Hint Tip: Jean-Michel Basquiat

On what would have been Jean-Michel Basquiat’s 50th birthday, a massive retrospective of the troubled artist’s oeuvre has just opened at the Musée d’Art Moderne in Paris. Organized chronologically, “Basquiat” (on view through January 30, 2011) offers a rare view of the child-like, rough-hewn, Neo-Expressionist style he pioneered during the headiness of 1980s New York.

Born in Brooklyn, Basquiat started off spray-painting graffiti on buildings in lower Manhattan, tagging it with “SAMO,” short for “Same Old Shit.” The self-taught artist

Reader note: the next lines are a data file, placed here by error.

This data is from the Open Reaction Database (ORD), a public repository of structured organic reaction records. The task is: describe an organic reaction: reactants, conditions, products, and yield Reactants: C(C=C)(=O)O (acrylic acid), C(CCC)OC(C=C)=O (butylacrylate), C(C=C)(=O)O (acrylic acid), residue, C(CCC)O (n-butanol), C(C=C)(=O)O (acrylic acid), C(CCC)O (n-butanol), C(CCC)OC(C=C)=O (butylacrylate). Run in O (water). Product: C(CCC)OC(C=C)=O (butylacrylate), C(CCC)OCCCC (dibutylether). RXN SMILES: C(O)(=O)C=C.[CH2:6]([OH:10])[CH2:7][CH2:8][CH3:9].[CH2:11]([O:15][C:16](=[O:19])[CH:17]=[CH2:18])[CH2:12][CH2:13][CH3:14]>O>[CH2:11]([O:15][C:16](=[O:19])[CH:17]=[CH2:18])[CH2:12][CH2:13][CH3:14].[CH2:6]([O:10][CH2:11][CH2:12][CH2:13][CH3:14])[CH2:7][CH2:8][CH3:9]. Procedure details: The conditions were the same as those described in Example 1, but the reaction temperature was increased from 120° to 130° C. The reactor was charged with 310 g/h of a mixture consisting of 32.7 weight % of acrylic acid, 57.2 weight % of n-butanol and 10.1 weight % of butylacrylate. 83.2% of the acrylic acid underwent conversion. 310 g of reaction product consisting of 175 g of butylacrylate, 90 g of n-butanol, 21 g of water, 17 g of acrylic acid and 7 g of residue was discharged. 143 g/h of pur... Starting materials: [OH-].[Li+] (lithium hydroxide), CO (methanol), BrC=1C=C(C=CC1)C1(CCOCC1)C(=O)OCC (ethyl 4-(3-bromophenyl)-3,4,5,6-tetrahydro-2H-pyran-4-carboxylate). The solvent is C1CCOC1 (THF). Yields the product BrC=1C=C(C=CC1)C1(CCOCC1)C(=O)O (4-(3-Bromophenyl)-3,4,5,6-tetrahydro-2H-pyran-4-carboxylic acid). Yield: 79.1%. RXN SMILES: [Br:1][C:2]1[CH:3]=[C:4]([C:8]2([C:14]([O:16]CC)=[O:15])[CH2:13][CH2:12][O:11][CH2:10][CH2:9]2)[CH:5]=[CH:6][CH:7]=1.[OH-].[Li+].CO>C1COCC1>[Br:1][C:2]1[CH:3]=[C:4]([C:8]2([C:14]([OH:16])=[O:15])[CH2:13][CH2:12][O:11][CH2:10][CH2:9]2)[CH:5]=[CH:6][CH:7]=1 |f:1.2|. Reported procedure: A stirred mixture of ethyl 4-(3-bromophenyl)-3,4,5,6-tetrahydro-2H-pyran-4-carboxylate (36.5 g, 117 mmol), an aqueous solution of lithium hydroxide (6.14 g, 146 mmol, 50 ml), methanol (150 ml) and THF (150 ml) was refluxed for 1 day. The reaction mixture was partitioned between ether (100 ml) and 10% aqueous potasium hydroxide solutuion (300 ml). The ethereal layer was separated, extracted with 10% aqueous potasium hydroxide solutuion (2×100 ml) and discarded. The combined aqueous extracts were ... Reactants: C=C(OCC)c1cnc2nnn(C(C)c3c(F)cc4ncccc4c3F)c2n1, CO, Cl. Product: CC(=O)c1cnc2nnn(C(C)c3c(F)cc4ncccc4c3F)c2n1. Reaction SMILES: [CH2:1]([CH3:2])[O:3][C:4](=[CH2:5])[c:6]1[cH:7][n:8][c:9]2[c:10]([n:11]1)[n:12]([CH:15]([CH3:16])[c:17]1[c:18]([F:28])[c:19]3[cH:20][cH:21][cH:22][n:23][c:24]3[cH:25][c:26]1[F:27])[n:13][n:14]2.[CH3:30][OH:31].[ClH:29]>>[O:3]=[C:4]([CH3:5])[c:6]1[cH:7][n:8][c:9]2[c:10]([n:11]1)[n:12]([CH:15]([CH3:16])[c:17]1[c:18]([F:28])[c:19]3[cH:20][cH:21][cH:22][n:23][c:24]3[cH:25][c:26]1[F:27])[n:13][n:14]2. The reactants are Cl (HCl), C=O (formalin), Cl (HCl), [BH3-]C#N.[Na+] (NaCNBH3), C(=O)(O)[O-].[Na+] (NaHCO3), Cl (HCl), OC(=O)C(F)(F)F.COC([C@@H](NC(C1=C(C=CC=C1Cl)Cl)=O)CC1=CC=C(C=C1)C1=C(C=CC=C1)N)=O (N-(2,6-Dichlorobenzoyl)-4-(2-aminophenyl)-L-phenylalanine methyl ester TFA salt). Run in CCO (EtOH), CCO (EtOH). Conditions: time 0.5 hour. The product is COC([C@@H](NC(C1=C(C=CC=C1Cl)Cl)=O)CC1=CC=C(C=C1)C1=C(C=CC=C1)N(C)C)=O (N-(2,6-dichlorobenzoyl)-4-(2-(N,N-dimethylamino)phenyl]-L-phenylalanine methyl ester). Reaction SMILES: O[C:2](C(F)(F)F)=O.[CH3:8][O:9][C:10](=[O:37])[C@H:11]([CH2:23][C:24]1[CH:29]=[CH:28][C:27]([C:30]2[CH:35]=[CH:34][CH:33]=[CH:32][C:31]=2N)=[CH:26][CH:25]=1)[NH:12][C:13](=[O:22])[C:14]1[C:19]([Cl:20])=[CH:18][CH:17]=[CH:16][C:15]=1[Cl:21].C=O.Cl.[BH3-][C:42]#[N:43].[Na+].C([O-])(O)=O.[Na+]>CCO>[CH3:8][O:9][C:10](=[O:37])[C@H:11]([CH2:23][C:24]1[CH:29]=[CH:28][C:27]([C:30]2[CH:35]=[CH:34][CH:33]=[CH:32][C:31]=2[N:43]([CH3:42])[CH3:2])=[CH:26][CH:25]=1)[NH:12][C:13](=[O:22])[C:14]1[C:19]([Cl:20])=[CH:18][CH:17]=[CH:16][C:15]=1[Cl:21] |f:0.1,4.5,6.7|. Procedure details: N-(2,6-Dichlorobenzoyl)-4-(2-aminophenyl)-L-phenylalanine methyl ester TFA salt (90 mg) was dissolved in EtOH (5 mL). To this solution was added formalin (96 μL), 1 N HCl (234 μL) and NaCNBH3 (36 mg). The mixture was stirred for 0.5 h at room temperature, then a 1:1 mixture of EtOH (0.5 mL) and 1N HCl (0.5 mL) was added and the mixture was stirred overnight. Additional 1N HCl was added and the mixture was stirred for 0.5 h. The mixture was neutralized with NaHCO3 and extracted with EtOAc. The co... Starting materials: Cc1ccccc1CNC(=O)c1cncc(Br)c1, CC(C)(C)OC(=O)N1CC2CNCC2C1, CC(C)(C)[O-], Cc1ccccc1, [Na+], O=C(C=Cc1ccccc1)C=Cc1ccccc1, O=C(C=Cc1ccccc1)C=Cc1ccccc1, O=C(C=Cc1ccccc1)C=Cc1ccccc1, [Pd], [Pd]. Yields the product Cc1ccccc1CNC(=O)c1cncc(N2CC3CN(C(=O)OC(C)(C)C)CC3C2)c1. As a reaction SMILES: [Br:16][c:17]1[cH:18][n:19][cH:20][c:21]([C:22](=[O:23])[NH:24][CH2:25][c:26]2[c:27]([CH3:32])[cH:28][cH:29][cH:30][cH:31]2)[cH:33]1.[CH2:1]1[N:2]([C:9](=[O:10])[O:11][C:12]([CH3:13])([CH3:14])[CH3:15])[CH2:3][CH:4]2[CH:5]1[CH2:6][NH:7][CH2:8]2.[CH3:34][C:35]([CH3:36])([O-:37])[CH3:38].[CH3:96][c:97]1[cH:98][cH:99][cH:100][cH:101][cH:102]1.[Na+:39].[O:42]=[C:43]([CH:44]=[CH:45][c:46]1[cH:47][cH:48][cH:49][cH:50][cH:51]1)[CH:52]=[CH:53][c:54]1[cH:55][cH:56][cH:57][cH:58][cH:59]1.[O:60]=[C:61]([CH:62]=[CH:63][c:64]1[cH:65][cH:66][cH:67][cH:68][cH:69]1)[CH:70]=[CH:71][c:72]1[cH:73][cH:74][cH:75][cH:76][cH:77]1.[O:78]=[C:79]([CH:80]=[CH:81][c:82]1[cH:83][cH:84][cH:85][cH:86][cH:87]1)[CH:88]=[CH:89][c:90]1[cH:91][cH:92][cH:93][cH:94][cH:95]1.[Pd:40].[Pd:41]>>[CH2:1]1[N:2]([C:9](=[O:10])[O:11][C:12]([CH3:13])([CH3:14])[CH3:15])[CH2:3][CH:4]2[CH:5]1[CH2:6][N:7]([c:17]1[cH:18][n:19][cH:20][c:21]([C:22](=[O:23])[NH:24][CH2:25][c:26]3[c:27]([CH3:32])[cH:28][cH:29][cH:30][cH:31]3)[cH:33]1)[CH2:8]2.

became the first African-American painter to reach international stardom. Before his death from a heroin overdose in 1988, at the age of 27, he had begun collaborating with Andy Warhol, briefly dated a still-unknown Madonna and would famously show up at parties straight from his studio in paint-splattered $1000 Armani suits.

Basquiat drew inspiration from his multicultural background and his everyday life. While his celebrity often overshadowed his work in the larger-than-life artistic landscape of the time, the themes he explored—racism, consumerism, class struggle, mortality—are being felt to this day, their meaning still unsettling and still unsettled.

Visit Musée d’Art Moderne

Leave a comment